2. The paper market is quickly overwhelmed with demand for paper gold triggered by paper investors moving in due to other markets crashing. The bullion banks are surprised to the extent that they don’t manage to keep up their issuance of paper gold. The price of gold goes up.
The price of gold would of course also go up in cases where the markets were to be rejuvenated with price discovery originating from the physical market place. This will ultimately happen in the first scenario above but only after the paper markets have crashed.
The most likely outcome, although it may be delayed beyond 2016, is that there will be a disconnect between the pricing of paper gold and physical gold. We have lived in an environment of increasingly murky price discovery for gold since the 80’s following the introduction of various forms of paper gold.
Remember that it’s better to buy gold one year too early than one day too late.
In the not too distant future, paper (money) may not buy you any gold at all.
Gold Industry & Market Opaqueness
Government and central bank gold policy is shrouded in secrecy. Clumsy central bank press releases are often raising more questions than providing answers. The balancing act lies in keeping enough gold to keep confidence up in the fiat system but not too much as it would signal an anticipated weakness. The resulting ambiguity and opaqueness doesn’t do the gold industry any good when it comes to supporting the environment for its participants.
One of the most important geopolitical trends of today, almost totally ignored by mainstream media, is the immense flow of gold from the west to the east.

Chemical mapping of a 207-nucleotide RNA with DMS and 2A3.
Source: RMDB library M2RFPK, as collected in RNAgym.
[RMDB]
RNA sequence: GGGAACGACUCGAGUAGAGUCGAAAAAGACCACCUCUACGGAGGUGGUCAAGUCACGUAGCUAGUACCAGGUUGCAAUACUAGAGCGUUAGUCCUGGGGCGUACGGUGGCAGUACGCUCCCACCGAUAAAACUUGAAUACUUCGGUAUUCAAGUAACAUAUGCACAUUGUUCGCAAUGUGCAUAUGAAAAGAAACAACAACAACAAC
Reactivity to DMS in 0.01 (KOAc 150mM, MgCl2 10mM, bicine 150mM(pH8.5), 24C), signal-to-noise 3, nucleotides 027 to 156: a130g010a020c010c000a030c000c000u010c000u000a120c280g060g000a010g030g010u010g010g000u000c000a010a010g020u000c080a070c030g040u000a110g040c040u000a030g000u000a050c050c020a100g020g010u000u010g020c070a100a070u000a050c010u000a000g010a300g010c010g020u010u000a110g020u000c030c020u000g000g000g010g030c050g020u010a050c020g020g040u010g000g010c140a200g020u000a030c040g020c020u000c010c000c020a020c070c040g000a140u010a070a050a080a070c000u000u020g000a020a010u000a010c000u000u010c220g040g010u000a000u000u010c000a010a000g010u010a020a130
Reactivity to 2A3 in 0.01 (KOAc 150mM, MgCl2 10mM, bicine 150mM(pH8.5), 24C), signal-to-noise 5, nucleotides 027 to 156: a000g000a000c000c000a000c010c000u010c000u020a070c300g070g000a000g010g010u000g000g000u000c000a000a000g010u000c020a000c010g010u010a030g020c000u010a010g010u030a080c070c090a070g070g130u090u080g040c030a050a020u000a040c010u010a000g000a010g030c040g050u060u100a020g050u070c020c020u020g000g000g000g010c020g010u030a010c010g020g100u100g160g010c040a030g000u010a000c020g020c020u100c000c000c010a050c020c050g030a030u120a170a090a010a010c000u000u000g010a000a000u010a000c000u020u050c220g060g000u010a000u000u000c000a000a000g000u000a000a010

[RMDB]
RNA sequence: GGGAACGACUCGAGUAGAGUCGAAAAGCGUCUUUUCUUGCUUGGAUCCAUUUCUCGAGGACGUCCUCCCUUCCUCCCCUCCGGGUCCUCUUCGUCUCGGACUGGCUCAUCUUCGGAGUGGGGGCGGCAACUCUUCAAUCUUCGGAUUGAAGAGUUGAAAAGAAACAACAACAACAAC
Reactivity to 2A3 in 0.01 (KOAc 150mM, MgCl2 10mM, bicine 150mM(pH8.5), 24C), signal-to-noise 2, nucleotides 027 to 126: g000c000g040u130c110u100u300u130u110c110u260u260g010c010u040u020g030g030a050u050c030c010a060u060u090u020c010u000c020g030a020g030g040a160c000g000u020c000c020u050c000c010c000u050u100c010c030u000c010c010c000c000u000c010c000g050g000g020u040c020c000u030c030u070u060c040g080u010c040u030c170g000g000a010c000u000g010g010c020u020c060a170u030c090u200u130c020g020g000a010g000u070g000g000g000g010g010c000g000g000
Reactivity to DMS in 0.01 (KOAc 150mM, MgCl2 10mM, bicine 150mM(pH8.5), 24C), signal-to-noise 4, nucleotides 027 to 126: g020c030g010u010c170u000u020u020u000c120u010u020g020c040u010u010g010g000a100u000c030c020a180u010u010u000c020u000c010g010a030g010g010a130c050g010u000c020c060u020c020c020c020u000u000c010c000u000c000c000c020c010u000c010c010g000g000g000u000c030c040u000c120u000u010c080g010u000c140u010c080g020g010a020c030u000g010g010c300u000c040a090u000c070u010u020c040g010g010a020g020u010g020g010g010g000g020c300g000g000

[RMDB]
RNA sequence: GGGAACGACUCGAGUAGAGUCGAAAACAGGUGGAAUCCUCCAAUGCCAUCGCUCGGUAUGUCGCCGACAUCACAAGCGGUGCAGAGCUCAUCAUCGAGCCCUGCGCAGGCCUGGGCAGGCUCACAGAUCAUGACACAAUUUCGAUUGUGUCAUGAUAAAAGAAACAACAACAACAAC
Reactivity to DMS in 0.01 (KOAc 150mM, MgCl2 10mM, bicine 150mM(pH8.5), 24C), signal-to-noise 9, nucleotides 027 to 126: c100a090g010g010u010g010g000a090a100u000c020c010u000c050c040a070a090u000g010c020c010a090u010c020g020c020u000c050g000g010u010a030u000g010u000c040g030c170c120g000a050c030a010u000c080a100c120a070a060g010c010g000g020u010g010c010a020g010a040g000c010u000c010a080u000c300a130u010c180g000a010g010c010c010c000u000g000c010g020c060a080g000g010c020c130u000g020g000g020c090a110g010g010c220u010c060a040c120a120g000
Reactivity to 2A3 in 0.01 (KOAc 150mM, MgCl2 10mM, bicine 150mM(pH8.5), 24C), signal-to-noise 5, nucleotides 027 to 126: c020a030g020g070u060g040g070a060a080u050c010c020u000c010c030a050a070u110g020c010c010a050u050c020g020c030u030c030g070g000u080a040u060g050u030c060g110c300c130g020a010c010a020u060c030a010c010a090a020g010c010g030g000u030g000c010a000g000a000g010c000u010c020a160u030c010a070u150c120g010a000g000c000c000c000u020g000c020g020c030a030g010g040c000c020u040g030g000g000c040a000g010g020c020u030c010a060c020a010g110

Physical gold demand in Asia generally and China in particular is insatiable and everything points towards a continuation of this trend in 2016 and beyond.
China is working on many fronts to take over as the new centre for gold trade when the western (paper) gold markets collapse.
The Chinese have, through designing a sound physical market place with the Shanghai Gold Exchange, laid the groundwork for putting gold in the hands of the people.
By clearly separating paper trading from physical trading, the Shanghai Gold Exchange offers everyone the opportunity to buy physical gold directly from the exchange.
After a brief period of increased transparency where it for a while seemed that the Chinese wanted to advertise their market setup to the rest of the world, China now seems to have come to the conclusion that too much transparency around their immense accumulation of gold may have negative repercussions and they have consequently ceased publishing figures for physical gold withdrawals at the Shanghai Gold Exchange. China thus seeks to accumulate gold but doesn’t want to communicate it openly.
At the same time, the London Bullion Market Association (LBMA) and the World Gold Council (WGC), which are constructed to develop and support the gold industry, resort to protect their stakeholders, the bullion banks, by upholding the opaqueness of the gold price auctions and changing data retrospectively.